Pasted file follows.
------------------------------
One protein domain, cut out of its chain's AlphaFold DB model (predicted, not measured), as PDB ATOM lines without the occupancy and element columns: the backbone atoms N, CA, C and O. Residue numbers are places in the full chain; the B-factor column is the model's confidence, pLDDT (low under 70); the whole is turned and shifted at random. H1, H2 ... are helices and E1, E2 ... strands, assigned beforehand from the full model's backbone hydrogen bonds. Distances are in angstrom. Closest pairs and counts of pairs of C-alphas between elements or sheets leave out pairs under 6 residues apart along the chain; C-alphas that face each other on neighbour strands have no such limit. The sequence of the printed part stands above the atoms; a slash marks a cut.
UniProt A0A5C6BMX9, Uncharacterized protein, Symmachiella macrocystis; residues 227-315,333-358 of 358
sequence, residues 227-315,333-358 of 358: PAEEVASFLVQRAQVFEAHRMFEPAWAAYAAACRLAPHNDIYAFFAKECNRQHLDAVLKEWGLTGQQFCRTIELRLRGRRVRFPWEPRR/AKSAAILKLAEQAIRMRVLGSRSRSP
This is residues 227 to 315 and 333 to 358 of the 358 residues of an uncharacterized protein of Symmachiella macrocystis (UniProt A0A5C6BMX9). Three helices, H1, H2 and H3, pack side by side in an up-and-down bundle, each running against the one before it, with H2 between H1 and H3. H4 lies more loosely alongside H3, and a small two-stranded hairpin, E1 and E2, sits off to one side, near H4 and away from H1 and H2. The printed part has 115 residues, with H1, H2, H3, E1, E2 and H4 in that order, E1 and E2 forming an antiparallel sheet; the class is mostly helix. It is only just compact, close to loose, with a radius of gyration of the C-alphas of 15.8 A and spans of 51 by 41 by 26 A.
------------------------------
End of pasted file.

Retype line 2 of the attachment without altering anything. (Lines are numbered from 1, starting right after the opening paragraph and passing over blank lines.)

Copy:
sequence, residues 227-315,333-358 of 358: PAEEVASFLVQRAQVFEAHRMFEPAWAAYAAACRLAPHNDIYAFFAKECNRQHLDAVLKEWGLTGQQFCRTIELRLRGRRVRFPWEPRR/AKSAAILKLAEQAIRMRVLGSRSRSP